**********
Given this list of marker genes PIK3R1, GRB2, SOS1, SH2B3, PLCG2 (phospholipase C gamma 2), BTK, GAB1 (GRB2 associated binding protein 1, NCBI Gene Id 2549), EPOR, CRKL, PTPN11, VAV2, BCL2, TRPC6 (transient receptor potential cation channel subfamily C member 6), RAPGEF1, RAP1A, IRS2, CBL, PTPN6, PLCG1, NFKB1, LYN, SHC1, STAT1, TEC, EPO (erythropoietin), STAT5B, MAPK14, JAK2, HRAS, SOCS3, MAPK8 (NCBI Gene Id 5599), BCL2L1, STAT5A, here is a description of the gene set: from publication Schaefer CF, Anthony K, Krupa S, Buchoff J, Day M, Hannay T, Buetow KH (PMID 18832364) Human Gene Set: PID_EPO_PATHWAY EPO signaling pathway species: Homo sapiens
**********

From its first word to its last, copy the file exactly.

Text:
Given this list of marker genes PIK3R1, GRB2, SOS1, SH2B3, PLCG2 (phospholipase C gamma 2), BTK, GAB1 (GRB2 associated binding protein 1, NCBI Gene Id 2549), EPOR, CRKL, PTPN11, VAV2, BCL2, TRPC6 (transient receptor potential cation channel subfamily C member 6), RAPGEF1, RAP1A, IRS2, CBL, PTPN6, PLCG1, NFKB1, LYN, SHC1, STAT1, TEC, EPO (erythropoietin), STAT5B, MAPK14, JAK2, HRAS, SOCS3, MAPK8 (NCBI Gene Id 5599), BCL2L1, STAT5A, here is a description of the gene set: from publication Schaefer CF, Anthony K, Krupa S, Buchoff J, Day M, Hannay T, Buetow KH (PMID 18832364) Human Gene Set: PID_EPO_PATHWAY EPO signaling pathway species: Homo sapiens